[guest post by JVW]
UPDATE: The district is going with the $0.16 per square-foot option and plans to have it on the June 4 ballot. It will require a two-thirds majority vote to pass. I think going with the progressive tax is a bad idea: my gut instinct tells me that the people with the biggest lots who would receive the largest tax bills are likely those who do not have students in the LAUSD system. That family with the 8,500 square-foot lot who generally votes Democrat because they love the environment might have been willing to cough up an extra $537 each year to help the schools, but may balk at a $1,360 increase. Good luck on convincing them the money will be used wisely.
Though I don’t believe we discussed it on this blog, our Southern California readers and those who pay close attention to national reporting probably heard about the teachers strike in the Los Angeles Unified School District which took place shortly after the start of the new year. After a week and a day on the picket lines, the United Teachers of Los Angeles reached an agreement with the district to return to work in return for a pay raise, smaller class sizes, increases in nursing and counseling staff at school sites, and a “study” of the efficacy of charter schools which the union hopes will blunt the momentum for their growth. It also included the highly self-serving promise by the LAUSD brass to help the union lobby Sacramento for higher taxes and more funding for schools.
The deal, while seen as a victory for the union, raised some unavoidable questions about whether or not the deal was financially viable to the district. The Los Angeles County Office of Education has given grudging approval to the deal, but continues to warn that the district must reckon with its unfunded pension liabilities and bring down the percentage of the LAUSD budget that goes towards retired staff in order to ensure long-term fiscal stability.
So, faced with new financial obligations in the wake of the strike and having made no progress on dealing with the pension tsunami nor the continued drop in enrollment which doesn’t bode well for the future, the district and the union are going to that old standby: raising tax revenue on the schmucks and schmendricks who continue to live here. As part of the settlement with the union, the district had already promised to help lobby for a Proposition 13 split-roll, in which some of the property tax protections enjoyed by business owners for commercial property would be rolled back and the property would be taxed at closer to the current value rather than the original purchase value. This is a favorite idea of state Democrats, who promise that most of the $11 billion expected to be raised by this tax will be funneled back to local governments. But considering that a Prop 13 split-roll has already been floated as the answer to K-12 education, higher education, high-speed rail, single-payer health care, and pension backfill, it seems pretty likely that the money will disappear in the California budget morass with making only minimal progress in education funding.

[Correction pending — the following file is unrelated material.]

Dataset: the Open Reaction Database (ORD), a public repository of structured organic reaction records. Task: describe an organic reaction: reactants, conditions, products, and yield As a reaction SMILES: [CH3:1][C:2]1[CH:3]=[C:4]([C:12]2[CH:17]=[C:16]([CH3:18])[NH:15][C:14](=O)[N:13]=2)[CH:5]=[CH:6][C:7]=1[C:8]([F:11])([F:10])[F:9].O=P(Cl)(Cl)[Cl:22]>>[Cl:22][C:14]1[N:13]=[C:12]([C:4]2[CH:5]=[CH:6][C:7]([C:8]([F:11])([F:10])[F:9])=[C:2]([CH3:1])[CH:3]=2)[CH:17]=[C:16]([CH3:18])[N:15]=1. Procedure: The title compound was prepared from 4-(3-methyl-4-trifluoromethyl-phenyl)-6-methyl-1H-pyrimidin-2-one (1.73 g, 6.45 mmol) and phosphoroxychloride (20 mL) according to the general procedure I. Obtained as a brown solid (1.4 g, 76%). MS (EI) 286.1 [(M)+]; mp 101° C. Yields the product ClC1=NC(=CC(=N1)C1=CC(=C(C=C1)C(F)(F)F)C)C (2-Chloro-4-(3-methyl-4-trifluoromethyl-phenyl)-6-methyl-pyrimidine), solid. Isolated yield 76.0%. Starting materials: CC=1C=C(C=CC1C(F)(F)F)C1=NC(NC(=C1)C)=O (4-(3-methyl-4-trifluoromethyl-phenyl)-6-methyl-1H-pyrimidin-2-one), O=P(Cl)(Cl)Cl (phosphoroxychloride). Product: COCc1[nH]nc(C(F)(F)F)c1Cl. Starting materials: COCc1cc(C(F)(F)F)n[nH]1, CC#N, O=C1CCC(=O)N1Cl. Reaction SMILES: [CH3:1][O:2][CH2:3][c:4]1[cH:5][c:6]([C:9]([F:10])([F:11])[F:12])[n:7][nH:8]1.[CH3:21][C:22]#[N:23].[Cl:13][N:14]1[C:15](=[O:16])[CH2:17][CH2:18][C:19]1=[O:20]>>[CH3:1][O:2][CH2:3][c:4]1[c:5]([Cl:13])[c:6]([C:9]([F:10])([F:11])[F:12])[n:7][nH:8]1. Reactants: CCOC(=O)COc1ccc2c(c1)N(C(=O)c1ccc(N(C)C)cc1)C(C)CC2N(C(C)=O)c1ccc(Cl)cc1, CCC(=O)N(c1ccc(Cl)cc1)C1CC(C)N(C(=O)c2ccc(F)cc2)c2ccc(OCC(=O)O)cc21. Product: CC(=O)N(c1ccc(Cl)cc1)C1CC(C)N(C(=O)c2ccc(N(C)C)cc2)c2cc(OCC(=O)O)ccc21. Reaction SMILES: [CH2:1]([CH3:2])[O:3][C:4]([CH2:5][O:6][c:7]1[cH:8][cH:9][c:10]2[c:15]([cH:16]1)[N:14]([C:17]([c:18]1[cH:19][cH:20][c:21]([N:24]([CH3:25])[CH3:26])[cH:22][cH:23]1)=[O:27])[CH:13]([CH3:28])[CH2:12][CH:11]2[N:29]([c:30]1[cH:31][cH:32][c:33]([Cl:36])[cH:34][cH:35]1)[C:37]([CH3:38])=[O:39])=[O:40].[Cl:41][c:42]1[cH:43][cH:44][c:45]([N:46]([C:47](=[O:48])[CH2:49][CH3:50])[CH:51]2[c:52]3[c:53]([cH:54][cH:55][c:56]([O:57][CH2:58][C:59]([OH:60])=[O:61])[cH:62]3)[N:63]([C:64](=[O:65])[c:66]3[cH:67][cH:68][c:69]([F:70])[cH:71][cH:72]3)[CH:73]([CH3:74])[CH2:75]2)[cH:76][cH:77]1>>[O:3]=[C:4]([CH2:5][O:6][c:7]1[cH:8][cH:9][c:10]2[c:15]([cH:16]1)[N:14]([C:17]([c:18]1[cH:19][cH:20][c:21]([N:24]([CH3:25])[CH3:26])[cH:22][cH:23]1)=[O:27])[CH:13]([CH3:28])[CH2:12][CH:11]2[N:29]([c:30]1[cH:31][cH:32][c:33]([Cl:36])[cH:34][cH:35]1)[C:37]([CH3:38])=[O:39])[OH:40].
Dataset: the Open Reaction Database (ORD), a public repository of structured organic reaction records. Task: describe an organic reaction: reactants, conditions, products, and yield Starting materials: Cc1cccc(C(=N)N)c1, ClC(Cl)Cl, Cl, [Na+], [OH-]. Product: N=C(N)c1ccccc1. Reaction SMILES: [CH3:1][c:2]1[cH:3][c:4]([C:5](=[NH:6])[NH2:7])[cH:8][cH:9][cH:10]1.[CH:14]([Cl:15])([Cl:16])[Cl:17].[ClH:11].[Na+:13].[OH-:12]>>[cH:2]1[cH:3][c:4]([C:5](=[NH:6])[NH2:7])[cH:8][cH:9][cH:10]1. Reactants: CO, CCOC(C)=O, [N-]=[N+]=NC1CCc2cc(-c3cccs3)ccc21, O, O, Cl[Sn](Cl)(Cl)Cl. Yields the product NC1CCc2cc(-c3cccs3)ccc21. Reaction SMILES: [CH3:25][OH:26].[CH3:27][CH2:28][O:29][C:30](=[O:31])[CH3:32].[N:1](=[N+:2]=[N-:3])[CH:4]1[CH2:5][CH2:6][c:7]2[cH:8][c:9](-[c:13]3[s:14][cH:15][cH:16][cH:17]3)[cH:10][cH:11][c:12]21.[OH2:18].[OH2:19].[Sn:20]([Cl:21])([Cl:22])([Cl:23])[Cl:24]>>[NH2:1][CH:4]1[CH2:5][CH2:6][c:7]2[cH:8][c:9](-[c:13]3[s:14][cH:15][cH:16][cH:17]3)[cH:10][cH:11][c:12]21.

With the passage of the split-roll being far from assured, the LAUSD and UTLA are additionally proposing a parcel tax for Angelenos, in the expectation of raising at least $500 million earmarked for K-12 education in the LAUSD. There are two possibilities for the plan that are being floated: a flat $537 tax per lot irrespective of property size, or a sixteen-cents-per-square-foot tax which would see owners of the larger city lots paying a higher tax.
The cynicism with which this tax is being proposed is breathtaking. LAUSD hopes to have this parcel tax brought to the voters no later than this November’s election, with the possibility of placing the measure on the June 4 municipal election if LAUSD can prepare and submit the ballot materials in the next few weeks. The parcel tax is a form of hedging the district’s bets in case the voters don’t agree to the Prop 13 split-roll when it appears on the November 2020 ballot, and though for the time being the education blob wants everyone to believe that the parcel tax and split-roll represents an either/or choice, it’s a certainty even if the parcel tax passes later this year that the district will continue to support the split-roll idea next year. The timing of this is obvious, as the UTLA contract with the district runs out at the end of 2022 and by then the union will no doubt have more demands to issue, especially should both tax measures pass. All this, of course, without any concessions to fiscal sanity from the district.
As we have discussed ad nauseam here, California is a very left-wing state in which Democrats and their allies almost always get their way. The votes on the parcel tax and the split-roll will go a long way towards establishing wether there remains any sense of fiscal sanity in this state, or if we have completely surrendered to big government progressives who believe that everything could be made better if only the government had just a bit more of our money. If the decision is to continue to tax ourselves without respite, expect the out-migration trend among families with children and the middle class to continue.